In 2000, Japanese Society for History Textbook Reform, a group of conservative scholars, published the New History Textbook (Atarashii Rekishi Kyokasho, ), which was intended to promote a revised view of Japan. The textbook downplays or whitewashes the nature of Japan's military aggression in the First Sino-Japanese War, the Japan's annexation of Korea in 1910, the Second Sino-Japanese War, and in World War II. The textbook was approved by the Ministry of Education in 2001, and caused a huge controversy in Japan, China and Korea. A large number of Japanese historians and educators protested against the content of New History Textbook and its treatment of Japanese wartime activities. China Radio International reported that the PRC government and people were "strongly indignant about and dissatisfied with the new Japanese history textbook for the year 2002 compiled by right-wing Japanese scholars".
Subsequently, the New History Textbook was used by only 0.039% of junior high schools in Japan as of August 15, 2001. According to the Society, there are currently eight private junior high schools, one public school for the disabled in Tokyo, three public junior high schools and four public schools for the disabled in Ehime that use their textbook (Mainichi Shimbun, September 27, 2004).
Anti-Japanese demonstrations were held in the spring of 2005 in China and South Korea to protest against the New History Textbook.
In 2007, former education minister Nariaki Nakayama declared he was proud that the Liberal Democratic Party had succeeded in getting references to "wartime sex slaves" struck from most authorized history texts for junior high schools. "Our campaign worked, and people outside government also started raising their voices."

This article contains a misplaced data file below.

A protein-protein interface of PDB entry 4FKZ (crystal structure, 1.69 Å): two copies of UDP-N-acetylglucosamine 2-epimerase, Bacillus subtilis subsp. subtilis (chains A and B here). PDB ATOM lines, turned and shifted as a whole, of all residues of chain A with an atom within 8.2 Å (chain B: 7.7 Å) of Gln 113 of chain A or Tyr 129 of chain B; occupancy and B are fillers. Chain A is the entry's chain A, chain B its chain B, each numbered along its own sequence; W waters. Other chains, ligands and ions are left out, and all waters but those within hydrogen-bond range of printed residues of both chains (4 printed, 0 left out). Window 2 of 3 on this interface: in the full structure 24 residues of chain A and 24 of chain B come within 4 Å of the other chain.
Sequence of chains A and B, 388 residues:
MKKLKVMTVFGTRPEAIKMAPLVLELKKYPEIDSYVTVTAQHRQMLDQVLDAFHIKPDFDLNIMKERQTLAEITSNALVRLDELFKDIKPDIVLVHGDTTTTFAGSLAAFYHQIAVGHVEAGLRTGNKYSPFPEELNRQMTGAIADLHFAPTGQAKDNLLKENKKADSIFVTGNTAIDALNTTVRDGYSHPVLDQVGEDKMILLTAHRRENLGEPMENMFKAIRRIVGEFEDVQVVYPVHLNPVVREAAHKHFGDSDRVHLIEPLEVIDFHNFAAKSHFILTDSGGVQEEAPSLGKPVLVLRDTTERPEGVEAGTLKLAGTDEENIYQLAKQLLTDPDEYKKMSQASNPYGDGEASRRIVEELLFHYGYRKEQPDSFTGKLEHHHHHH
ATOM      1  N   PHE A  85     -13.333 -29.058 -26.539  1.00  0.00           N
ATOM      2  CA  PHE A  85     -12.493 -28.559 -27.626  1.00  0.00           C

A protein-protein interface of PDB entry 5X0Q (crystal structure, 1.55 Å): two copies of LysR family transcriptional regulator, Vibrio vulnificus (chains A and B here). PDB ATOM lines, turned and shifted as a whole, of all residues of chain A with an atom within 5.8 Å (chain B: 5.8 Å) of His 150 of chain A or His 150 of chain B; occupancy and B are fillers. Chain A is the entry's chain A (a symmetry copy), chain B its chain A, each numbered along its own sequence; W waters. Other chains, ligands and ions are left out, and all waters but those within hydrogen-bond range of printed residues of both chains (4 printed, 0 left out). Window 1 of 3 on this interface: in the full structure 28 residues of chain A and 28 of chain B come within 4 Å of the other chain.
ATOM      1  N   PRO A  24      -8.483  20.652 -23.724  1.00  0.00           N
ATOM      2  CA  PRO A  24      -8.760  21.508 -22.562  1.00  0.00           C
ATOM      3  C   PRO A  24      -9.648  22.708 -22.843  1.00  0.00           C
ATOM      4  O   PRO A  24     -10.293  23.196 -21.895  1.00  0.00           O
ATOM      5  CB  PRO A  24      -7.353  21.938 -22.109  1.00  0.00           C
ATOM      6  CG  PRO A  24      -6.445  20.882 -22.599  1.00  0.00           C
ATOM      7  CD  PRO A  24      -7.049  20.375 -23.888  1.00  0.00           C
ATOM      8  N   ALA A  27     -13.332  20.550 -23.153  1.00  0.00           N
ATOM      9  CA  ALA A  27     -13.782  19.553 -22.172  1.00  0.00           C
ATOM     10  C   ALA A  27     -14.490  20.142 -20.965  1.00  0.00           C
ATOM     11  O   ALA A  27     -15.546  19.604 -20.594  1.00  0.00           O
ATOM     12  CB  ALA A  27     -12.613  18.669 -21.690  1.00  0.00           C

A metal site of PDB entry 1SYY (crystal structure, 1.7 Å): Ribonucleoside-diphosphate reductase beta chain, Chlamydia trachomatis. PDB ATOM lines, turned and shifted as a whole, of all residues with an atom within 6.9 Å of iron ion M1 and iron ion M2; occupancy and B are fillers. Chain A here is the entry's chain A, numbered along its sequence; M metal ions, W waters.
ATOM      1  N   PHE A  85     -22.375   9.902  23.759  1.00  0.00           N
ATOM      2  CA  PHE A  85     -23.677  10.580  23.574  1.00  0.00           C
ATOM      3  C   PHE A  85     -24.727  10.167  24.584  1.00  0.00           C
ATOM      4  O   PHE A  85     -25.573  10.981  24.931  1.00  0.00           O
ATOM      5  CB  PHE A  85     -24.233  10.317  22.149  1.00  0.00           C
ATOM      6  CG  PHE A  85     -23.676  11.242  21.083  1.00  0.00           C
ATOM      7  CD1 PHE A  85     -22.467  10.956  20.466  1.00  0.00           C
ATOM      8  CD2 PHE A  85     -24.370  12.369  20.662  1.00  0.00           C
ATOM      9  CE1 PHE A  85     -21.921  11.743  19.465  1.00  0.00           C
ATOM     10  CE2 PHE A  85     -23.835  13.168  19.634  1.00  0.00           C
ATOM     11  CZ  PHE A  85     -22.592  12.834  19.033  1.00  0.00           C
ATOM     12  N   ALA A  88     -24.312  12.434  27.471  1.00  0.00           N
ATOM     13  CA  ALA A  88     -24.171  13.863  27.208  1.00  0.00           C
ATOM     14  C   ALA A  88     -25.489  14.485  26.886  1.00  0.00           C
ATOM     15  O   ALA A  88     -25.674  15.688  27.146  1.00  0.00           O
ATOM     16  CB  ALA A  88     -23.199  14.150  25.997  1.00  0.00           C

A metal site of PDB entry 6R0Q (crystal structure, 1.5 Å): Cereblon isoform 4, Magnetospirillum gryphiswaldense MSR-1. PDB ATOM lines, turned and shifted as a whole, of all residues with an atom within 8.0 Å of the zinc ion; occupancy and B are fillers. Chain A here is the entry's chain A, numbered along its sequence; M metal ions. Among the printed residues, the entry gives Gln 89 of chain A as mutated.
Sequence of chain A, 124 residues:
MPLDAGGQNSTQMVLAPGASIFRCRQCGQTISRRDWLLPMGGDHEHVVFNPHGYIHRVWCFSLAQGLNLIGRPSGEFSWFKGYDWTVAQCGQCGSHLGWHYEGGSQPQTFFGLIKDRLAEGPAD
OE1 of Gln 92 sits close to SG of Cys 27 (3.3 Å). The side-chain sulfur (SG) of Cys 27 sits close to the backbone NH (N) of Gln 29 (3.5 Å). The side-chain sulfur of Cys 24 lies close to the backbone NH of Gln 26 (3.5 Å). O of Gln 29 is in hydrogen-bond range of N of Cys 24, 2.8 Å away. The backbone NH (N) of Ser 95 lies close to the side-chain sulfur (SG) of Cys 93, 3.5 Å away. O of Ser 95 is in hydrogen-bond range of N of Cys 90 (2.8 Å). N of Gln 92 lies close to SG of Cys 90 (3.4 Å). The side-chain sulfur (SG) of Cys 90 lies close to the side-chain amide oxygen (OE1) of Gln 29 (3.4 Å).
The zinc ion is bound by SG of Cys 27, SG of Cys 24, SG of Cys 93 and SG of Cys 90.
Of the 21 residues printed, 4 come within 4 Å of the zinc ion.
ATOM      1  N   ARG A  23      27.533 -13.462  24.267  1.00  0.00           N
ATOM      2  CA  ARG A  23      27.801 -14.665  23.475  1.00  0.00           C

Japan ordered history books to change passages on forced suicides during World War II. In June 2007, the Okinawa Prefectural Assembly officially asked the Ministry of Education of Japan to retract its instruction to downplay the military's role in mass suicide in Okinawa in 1945. More than 100,000 people in Okinawa rallied against the textbook changes at the end of September. According to the Kyodo News agency, it was the biggest staged rally on the island since its 1972 return to Japanese rule. Okinawa governor Hirokazu Nakaima spoke to the crowds, commenting that the Japanese military's involvement in the mass suicides should not be forgotten.
A comparative study begun in 2006 by the Asia-Pacific Research Center at Stanford University on Japanese, Chinese, South Korean and US textbooks describes 99% of Japanese textbooks as having a "muted, neutral, and almost bland" tone and "by no means avoid some of the most controversial wartime moments" like the Nanjing massacre or to a lesser degree the issue of comfort women. The project, led by Stanford scholars Gi-Wook Shin and Daniel Sneider, found that less than one percent of Japanese textbooks used provocative and inflammatory language and imagery, but that these few books, printed by just one publisher, received greater media attention. Moreover, the minority viewpoint of nationalism and revisionism gets more media coverage than the prevailing majority narrative of pacifism in Japan. Chinese and South Korean textbooks were found to be often nationalistic, with Chinese textbooks often blatantly nationalistic and South Korean textbooks focusing on oppressive Japanese colonial rule. US history textbooks were found to be nationalistic and overly patriotic, although they invite debate about major issues.